Businesses must encourage employees to take a rest day even if they don’t leave the country to prevent burn out, says The Myers-Briggs Company’s John Hackston.
Where the summer months normally bring relaxation and travel, the continued uncertainty around the coronavirus is likely to hinder this. With approximately 9.3 million jobs furloughed in the UK, those still working remotely may be facing more pressure to be seen as working hard. Although the UK government has given the green light for travel both domestically and internationally, uncertainty around the changing nature of quarantine restrictions may also make people reluctant to book a holiday, exacerbating the ‘WFH burnout’ already felt by many.
John Hackston is the Head of Thought Leadership at business psychology organisation The Myers-Briggs Company. “While many employees are working even harder to compensate for their furloughed colleagues, due to the innate lack of visibility in remote working, some may be overdoing it in order to be seen as productive. Businesses need to be intentional and vocal about making their employees take time off and disconnect in order to avoid burning out,” he says.
The hesitation to take time off, combined with the persistence of an ‘always on’ culture, could be causing many workers to experience a WFH burnout.
Although remote working offers increased flexibility, the current crisis has blurred the lines between work and home life intensely, often resulting in employees working longer hours at home than they would in the office.
The Myers-Briggs Company’s Global Trends Report reveals that an enforced overlap between work and home life is linked to negative outcomes, including increased stress, decreased performance, low satisfaction with family life, poorer health, reduced life satisfaction and decline in sleep quality. Even before the crisis, The Myers-Briggs Company’s research into the always on culture revealed that almost a third (28%) of respondents said they couldn’t switch off mentally due to the always on culture, one in five also suffered from mental exhaustion.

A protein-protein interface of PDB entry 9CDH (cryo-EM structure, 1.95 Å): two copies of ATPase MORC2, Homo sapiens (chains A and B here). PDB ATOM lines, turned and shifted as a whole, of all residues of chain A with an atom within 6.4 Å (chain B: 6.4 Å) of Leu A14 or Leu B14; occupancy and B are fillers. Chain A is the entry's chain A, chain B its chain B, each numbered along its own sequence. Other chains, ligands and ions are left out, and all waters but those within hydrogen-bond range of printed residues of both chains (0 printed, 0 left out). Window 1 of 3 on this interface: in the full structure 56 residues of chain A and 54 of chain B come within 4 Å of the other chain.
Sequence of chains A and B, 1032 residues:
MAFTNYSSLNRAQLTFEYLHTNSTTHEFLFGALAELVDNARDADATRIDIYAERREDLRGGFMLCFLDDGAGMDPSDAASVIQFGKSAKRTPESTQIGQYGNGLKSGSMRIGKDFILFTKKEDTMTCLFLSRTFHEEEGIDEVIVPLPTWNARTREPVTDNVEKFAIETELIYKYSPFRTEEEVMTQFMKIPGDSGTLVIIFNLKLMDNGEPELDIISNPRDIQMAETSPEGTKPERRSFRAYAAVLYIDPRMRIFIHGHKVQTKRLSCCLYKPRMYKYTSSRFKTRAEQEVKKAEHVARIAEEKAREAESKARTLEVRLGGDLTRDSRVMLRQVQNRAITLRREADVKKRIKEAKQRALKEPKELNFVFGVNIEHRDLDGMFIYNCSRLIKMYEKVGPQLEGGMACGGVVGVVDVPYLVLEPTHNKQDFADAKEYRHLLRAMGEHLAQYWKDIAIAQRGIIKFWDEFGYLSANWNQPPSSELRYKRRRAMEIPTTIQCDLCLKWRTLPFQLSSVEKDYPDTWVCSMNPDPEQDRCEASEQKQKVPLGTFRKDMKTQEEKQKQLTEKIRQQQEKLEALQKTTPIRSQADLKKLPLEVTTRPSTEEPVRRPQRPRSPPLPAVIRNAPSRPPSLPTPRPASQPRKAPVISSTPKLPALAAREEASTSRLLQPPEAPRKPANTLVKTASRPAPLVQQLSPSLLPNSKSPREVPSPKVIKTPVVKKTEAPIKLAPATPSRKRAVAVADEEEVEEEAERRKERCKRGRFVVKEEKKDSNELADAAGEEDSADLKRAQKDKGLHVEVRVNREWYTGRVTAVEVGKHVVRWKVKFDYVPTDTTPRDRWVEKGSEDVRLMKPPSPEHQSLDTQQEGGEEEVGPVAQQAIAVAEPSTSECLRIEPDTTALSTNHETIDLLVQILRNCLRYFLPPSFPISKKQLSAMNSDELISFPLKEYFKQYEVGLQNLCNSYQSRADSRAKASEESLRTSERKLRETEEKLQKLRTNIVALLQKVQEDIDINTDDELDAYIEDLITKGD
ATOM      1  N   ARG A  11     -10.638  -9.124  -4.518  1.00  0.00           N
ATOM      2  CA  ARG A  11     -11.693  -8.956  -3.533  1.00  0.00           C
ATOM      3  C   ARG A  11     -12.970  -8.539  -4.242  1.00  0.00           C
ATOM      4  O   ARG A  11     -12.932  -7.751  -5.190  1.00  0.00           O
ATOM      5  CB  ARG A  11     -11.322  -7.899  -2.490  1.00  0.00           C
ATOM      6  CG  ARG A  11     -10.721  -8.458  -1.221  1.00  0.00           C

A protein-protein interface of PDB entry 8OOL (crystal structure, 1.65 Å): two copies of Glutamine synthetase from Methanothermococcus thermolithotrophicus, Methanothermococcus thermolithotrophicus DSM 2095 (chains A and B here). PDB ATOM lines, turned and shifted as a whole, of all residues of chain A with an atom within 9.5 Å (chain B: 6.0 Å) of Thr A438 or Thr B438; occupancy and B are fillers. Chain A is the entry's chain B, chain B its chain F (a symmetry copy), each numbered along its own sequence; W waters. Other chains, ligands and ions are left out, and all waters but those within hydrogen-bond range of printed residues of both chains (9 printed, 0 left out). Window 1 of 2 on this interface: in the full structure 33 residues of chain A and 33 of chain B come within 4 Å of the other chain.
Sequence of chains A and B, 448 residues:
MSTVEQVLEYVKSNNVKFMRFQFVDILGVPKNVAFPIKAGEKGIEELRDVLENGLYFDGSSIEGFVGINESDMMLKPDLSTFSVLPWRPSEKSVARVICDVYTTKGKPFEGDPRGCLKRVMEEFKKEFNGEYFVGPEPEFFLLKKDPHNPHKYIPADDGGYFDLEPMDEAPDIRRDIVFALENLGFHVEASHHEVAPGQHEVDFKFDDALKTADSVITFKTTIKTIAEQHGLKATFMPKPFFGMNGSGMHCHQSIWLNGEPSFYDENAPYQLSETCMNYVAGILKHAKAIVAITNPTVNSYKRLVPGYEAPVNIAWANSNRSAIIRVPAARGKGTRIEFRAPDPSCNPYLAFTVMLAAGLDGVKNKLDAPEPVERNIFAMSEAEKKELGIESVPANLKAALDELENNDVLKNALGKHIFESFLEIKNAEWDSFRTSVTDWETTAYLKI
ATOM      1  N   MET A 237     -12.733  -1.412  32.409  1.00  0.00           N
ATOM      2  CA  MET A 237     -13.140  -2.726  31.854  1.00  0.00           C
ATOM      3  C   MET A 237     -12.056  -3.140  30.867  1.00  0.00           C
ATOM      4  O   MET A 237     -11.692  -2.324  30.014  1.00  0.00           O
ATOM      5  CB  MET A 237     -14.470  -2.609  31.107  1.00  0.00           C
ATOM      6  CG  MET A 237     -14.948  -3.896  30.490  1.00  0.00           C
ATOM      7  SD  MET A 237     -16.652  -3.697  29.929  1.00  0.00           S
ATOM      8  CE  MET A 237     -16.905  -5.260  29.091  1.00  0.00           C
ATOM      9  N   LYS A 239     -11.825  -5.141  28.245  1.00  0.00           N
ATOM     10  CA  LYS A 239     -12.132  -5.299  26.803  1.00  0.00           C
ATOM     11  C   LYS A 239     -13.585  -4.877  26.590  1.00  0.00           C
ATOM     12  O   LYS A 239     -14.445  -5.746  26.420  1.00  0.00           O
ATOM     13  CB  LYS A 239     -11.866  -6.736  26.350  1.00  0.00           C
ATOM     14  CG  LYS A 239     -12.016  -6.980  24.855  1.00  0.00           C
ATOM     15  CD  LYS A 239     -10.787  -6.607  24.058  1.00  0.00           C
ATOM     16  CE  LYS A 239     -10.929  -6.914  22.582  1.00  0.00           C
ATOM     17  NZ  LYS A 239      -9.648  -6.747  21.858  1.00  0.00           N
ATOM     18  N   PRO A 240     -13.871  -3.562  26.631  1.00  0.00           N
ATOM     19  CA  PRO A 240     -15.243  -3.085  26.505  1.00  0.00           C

Remote working is here to stay too. According to the Evening Standard, a third of London workers won’t go back to the office by Christmas, citing ‘not feeling safe in an office space’ as a key concern.
Even if some workers do return to offices, it is crucial that those at home are empowered to disconnect and unplug from their work, and that employers are hyper conscious of the detrimental effects of WFH burnout.
“Under normal circumstances, remote working is a great addition to the workplace as it gives employees the power to work how and where they like. However, in the current climate, working from home has taken on a whole new context, with the separation of work and home life nearly impossible for many people,” Hackston adds.
“As a result, the tendency to be ‘always-on’ has only been heightened and can have negative repercussions on both the efficiency of organisations and the wellbeing of employees.”
Different personalities handle the challenges of remote working in different ways, he explains. Where some employees might be thriving, others may be struggling. “It is crucial that leaders recognise both their own preferred styles of working, and their teams’, in order to combat potential burnout before it begins. Individual employees typically have only a limited influence in changing the always-on working culture.”
“Where a summer holiday might normally be a moment of reprieve, the uncertainty around travel may make some people reluctant to take holiday entirely, and the risk of WFH burnout even more imminent.”
Hackston says leaders need to lead by personal example, now more than ever. “In addition to encouraging employees to take time off even if they can’t physically travel, leaders must empower their teams with strategies to disconnect and cope with the always on culture.”
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